Washington (CNN) Hillary Clinton told a receptive audience over the weekend in India that while she thought President Donald Trump played to some of Americans' worst fears, he does not reflect the country as a whole.
"No, we did not deserve that," Clinton said when asked if the US "deserves" Trump as its leader.
Clinton called the 2016 presidential race the "first reality TV campaign," and said Trump, as a bombastic "reality TV candidate," was able to win over enough of the audience to win the election.
And in comments seized on by the Republican National Committee, Clinton said she had won sections of the country with more economic output and attributed some of Trump's insurgent victory to a series of social and economic anxieties and discriminatory attitudes among his supporters.
"I won the places that represent two-thirds of America's gross domestic product," Clinton said. "So I won the places that are optimistic, diverse, dynamic, moving forward. And his whole campaign, 'Make America Great Again,' was looking backwards. You know, you didn't like black people getting rights, you don't like women, you know, getting jobs, you don't want to, you know, see that Indian-American succeeding more than you are, whatever your problem is, I'm going to solve it."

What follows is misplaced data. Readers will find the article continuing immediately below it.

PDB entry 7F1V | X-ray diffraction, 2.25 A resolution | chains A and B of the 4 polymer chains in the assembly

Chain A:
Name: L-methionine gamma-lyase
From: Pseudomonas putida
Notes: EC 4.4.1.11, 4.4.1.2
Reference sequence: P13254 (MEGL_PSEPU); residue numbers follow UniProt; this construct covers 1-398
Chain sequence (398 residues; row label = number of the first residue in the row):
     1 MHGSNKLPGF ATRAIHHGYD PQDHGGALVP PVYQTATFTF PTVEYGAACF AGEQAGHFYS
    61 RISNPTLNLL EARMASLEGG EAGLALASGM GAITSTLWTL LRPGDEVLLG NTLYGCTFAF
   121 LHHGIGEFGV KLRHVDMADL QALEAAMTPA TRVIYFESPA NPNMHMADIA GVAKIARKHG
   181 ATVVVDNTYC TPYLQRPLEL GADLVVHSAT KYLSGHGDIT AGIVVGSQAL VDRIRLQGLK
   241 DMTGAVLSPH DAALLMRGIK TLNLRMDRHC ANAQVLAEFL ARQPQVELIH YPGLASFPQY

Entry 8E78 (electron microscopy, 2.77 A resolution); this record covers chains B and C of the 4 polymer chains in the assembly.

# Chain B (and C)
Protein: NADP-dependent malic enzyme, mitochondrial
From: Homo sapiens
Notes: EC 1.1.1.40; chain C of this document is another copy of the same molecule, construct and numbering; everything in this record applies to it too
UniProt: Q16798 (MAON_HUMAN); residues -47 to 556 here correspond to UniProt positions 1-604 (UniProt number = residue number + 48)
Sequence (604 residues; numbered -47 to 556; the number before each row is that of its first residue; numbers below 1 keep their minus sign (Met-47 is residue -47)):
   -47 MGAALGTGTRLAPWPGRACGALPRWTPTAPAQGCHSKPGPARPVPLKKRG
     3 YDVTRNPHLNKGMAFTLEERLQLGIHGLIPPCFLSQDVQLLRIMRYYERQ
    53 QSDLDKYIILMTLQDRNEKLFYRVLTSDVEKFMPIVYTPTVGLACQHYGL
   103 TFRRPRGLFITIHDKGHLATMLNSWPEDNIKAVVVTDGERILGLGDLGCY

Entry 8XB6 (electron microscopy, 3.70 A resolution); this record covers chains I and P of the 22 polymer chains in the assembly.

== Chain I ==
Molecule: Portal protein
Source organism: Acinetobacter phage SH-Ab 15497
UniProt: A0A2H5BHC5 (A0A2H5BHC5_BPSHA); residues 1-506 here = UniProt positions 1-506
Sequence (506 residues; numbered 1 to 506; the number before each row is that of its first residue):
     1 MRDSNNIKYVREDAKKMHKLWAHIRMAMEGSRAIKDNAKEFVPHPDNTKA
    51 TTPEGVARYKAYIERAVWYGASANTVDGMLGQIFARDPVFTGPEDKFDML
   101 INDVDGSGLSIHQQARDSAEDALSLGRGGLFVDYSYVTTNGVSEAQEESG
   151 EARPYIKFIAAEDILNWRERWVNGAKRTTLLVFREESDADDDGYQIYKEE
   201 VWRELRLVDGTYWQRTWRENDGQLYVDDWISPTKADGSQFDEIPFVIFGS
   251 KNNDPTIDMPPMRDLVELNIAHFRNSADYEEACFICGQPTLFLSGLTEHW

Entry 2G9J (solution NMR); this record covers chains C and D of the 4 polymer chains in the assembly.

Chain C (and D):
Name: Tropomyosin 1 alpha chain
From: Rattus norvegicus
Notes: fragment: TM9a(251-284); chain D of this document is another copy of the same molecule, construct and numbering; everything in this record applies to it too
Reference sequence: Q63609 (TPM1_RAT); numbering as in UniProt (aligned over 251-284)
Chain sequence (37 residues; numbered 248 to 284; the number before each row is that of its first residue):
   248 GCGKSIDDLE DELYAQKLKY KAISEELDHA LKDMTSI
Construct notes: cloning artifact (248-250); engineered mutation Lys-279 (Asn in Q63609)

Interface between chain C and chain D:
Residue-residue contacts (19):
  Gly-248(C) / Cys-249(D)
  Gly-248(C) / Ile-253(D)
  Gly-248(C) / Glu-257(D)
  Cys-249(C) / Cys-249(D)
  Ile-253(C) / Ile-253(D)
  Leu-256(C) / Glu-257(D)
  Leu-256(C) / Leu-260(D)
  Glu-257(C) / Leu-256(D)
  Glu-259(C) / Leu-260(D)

Clinton said there is "the phenomenon of disappointment" about economic outcomes, particularly after the 2008 financial crisis, one of three main areas where she said she sees Americans' fears play out.
Second, she pointed to "a reaction to advancing opportunities and rights for other groups," citing advancements for African-Americans, the LGBT community and women -- and said the third area was "the reaction against immigrants."
As for Trump's conduct on the international stage, Clinton pointed to the President's "affinity for dictators," including Russian President Vladimir Putin.
But when asked if the Russians have anything compromising on Trump, Clinton said, "We'll find out. Follow the money."
She made clear later in the discussion that she did not know where the special counsel's investigation into Russian election meddling and possible coordination with Trump's team is likely to lead.
"Whether or not it affects him or just people around him, nobody knows," Clinton said.